A retrospective analysis of operative outcomes of symptomatic biliary stone disease at 2 referral hospitals in Addis Ababa, Ethiopia
Background: Gallstone disease (also known as cholelithiasis) is a significant health problem in high-income countries, and while it is thought to be uncommon in Africa, cholelithiasis is currently diagnosed significantly more frequently than would be expected from previous studies. We assessed the magnitude of this disease and its associated surgical outcomes in Addis Ababa, Ethiopia.
Methods: We retrospectively analysed the medical records of patients encountered from 1 January 2015 through 31 December 2017 at the general surgery units of Tikur Anbessa Specialized Hospital and Zewditu Memorial Hospital—both in Addis Ababa. All necessary data from the patients’ charts were collected and collated via a pretested structured data collection form. Data were analysed using SPSS Statistics for Windows, version 20.
Results: Our analysis included 317 patients. Nearly half (49.4%) were between 36 and 55 years of age. The chief complaint of most patients (92.1%) was right upper quadrant abdominal pain. Open cholecystectomy and/or biliary surgery was performed on 298 patients (94.0%), while the other patients underwent laparoscopic cholecystectomies. Thirty-four per cent of the patients presented with at least 1 comorbidity, including hypertension (n=46, 14.5%) or HIV infection (n=33, 10.4%). Postoperative complications were reported in 10.4% of patients; these included wound infection (n=23, 7.3%), pneumonia (n=8, 2.5%) and biliary leakage (n=3, 0.9%). No deaths were reported.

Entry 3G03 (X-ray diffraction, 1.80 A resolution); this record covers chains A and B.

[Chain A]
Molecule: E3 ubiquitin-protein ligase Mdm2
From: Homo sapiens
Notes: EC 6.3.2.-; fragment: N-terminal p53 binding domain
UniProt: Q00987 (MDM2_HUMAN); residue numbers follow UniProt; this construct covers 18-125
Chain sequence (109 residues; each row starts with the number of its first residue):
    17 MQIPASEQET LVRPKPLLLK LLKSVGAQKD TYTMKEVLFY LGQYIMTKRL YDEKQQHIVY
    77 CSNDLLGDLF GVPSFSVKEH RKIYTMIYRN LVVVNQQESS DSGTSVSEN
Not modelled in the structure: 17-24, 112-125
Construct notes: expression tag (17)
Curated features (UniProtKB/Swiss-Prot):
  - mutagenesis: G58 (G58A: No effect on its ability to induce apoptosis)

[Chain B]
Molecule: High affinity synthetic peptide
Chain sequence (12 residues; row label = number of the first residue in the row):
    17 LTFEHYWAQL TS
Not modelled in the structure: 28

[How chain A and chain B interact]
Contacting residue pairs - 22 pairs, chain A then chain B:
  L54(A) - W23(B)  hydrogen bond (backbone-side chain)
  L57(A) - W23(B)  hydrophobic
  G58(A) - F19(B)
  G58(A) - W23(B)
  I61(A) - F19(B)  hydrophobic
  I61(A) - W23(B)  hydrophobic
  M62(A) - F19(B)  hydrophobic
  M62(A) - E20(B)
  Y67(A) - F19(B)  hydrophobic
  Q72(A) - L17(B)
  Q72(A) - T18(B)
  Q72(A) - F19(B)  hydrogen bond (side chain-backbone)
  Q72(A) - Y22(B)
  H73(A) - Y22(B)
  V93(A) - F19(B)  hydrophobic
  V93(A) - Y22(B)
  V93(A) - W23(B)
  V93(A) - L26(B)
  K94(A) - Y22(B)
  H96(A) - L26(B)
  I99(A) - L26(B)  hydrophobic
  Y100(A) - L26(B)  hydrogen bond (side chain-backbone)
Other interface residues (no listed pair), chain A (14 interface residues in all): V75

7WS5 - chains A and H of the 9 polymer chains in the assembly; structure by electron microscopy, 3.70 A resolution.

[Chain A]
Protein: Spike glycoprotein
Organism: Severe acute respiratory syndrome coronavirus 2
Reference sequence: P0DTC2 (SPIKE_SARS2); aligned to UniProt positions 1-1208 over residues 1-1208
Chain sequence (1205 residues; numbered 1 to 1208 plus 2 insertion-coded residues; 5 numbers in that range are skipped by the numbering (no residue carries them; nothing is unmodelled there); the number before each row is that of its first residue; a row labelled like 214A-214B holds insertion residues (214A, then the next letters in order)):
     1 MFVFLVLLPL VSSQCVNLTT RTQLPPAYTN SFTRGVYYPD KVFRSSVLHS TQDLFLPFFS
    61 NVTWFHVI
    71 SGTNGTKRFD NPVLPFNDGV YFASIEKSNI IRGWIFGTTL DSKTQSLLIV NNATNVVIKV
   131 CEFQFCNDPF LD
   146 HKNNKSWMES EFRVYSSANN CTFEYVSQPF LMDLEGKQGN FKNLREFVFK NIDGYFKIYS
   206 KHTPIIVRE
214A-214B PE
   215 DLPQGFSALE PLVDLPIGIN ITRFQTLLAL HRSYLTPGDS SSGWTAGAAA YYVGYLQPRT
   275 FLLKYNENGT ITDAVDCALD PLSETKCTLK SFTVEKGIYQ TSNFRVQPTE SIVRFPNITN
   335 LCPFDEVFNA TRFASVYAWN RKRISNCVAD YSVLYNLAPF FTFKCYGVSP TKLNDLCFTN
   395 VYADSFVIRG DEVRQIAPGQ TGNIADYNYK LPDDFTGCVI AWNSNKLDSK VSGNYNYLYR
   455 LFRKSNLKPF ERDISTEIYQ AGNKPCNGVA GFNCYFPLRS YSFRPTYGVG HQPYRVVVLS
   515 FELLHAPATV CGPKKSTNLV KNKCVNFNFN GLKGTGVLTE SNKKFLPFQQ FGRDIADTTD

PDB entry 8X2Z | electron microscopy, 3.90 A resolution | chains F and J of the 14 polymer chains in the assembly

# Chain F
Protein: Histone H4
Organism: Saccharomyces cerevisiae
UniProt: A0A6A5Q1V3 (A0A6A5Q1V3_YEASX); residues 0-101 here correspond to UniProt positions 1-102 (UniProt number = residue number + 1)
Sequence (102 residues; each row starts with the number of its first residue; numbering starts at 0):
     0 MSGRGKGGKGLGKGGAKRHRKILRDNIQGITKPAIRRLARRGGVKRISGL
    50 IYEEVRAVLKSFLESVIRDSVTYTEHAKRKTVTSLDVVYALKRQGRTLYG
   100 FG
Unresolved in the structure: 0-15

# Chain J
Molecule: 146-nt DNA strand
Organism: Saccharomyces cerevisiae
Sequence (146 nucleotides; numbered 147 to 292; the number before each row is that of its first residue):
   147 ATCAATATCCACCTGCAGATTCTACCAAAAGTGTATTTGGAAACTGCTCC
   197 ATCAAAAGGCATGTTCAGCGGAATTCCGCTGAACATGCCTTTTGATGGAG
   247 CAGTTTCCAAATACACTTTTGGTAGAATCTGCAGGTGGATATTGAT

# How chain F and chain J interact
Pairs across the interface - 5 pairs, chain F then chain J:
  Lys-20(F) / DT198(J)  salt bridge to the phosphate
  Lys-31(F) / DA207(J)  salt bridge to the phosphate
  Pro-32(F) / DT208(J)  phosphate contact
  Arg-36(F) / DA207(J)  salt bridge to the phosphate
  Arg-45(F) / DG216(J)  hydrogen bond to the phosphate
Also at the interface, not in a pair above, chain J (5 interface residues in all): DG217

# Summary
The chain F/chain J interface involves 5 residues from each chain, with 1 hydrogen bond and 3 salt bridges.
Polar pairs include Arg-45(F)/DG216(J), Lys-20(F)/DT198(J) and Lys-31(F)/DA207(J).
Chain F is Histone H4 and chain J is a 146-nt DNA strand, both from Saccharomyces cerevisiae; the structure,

Conclusions: Open surgery remains the commonest procedure used to treat symptomatic cholelithiasis at these 2 centres. In the absence of routine laparoscopic services, open cholelithiasis surgery is a safe and effective treatment option.
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